Open-Source Physics on Linux

My last several articles have covered lots of software for doing research in the sciences. But one important area I haven't covered in detail is the resources available for teaching the next generation of computational scientists. To fill this gap, you can use the code provided through the Open Source Physics project. This project is supported by the American Association of Physics Teachers (AAPT) and the National Science Foundation (NSF), and it offers several different packages for doing simulations and analysis.

The first thing Open Source Physics provides is an entire suite of Java applications that do simulations of different physical systems. Because these simulations are all written in Java, they can be run on operating systems other than Linux. The categories covered include astronomy, electricity and magnetism, classical mechanics, quantum mechanics, optics and relativity. On the main Web site, you either can do a specific search or browse by topic to find simulations. The simulation programs are packaged as .jar files, so you can download them and run them simply by typing:

java -jar filename.jar

This lets you run the simulation on your desktop. But, because these are Java programs, you can put them a Web site and run them within a browser. This means you can include them on your science site and show visitors simulations of the systems you might be trying to explain.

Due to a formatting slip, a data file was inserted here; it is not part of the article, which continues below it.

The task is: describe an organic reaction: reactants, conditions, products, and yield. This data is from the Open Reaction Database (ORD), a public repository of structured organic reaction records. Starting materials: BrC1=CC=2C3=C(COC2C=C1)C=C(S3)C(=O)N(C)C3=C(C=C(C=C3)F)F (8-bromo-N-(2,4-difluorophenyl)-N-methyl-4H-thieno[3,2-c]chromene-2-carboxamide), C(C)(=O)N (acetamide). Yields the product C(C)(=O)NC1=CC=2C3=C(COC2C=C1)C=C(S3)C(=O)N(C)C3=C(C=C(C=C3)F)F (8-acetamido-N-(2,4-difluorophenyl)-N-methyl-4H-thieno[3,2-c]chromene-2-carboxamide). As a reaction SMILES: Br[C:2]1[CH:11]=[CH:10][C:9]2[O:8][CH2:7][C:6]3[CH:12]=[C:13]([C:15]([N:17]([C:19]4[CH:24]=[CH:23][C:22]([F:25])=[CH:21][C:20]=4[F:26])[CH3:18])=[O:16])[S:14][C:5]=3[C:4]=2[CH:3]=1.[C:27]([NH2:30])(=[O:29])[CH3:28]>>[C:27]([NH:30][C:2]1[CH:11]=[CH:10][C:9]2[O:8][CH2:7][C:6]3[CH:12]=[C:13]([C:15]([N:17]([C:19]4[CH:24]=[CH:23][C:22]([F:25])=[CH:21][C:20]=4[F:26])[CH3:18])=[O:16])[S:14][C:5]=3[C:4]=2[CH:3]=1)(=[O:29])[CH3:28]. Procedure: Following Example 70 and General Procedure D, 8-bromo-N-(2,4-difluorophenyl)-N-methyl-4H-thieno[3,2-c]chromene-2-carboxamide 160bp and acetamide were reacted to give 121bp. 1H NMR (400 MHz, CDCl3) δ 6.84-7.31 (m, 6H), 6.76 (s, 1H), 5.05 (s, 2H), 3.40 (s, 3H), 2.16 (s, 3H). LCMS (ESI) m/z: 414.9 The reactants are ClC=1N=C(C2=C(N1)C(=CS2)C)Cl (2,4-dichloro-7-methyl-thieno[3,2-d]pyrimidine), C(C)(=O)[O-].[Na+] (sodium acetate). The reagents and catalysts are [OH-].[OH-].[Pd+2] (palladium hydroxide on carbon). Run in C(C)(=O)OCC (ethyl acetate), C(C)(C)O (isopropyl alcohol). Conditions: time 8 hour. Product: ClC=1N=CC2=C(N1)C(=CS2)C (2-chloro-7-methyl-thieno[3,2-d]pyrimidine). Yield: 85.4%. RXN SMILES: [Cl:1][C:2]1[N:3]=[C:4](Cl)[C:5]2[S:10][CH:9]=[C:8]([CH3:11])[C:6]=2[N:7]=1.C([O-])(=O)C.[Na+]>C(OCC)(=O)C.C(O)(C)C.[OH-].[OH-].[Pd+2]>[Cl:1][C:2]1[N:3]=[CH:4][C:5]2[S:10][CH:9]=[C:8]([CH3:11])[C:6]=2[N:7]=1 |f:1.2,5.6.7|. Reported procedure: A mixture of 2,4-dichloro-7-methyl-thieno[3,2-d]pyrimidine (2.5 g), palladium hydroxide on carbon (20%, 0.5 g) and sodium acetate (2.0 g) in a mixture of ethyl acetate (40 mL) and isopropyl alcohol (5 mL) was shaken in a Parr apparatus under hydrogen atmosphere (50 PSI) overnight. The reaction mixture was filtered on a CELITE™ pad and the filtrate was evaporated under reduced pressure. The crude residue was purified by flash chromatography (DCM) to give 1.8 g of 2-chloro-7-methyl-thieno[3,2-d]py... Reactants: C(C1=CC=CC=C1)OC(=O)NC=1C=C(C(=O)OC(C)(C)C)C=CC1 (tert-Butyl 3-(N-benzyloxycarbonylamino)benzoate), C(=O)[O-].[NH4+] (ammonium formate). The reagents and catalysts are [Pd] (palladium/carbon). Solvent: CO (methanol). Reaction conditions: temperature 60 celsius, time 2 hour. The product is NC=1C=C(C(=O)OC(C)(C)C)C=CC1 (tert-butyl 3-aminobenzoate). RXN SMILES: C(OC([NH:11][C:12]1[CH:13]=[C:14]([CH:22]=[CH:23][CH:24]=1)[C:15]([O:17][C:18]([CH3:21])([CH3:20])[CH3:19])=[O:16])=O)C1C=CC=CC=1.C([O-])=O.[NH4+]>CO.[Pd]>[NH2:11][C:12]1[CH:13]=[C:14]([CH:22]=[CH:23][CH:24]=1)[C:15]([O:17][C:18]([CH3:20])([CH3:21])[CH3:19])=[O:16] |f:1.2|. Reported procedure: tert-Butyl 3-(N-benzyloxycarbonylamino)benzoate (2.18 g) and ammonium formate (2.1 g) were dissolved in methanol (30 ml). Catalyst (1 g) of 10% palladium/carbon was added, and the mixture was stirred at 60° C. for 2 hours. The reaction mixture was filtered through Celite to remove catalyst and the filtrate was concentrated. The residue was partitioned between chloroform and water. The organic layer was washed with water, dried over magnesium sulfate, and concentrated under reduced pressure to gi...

Figure 1. For example, starting up the simulation of sliding down an inclined plane also pops up some introductory material.

Some of the simulations provided by Open Source Physics have parameters that you can alter to change the runtime details of the simulation. These parameters might be items like masses, velocities or field strengths. If the simulation you are using does have settable parameters, there will be an option to save the model details off to a data file. You can do this by clicking File→Save Model. The data file is an XML file, so it should be relatively clear if you want to edit the file directly with a text editor. You then can reload these parameters in the simulation by clicking File→Load Module. This way, you can share models you've developed with other people by sharing the XML data file.

Figure 2. Saving a Run for Sharing with Other People

Once you have gone beyond the material covered by the pre-packaged simulations, you probably will want to see what other systems you can model and analyze. Open Source Physics provides a system called Easy Java Simulations (EJS) to do just that. This Java program provides a nice and easy interface to allow for prototyping, testing and distributing your own simulations. EJS is good for educational situations because it allows for relatively complex simulations without needing to know a great deal about programming.

EJS is larger than the single simulations I mentioned above, so you need to download a zip file rather than just a single jar file. Once you have the zip file downloaded, you need to unpack it on your machine. Then you can navigate to the directory where you unpacked and execute:

java -jar EjsConsole.jar

This pops up a console window where you can set some initialization parameters and start one or more EJS instances. This opens a modeling and authoring tool where you can define your physical system and the details of what you are trying to model. You can run these models from within the authoring tool, so you can try things out and see whether you are getting the results you expect. Once you are happy with the simulation, the authoring tool has options to allow you to package the entire simulation as a single bundle that you can share with others. This is great when you are developing code for a class, because you can define simulations for the exact physical systems you want to teach and then package it for your students.

Figure 3. The EJS console lets you define your own simulations.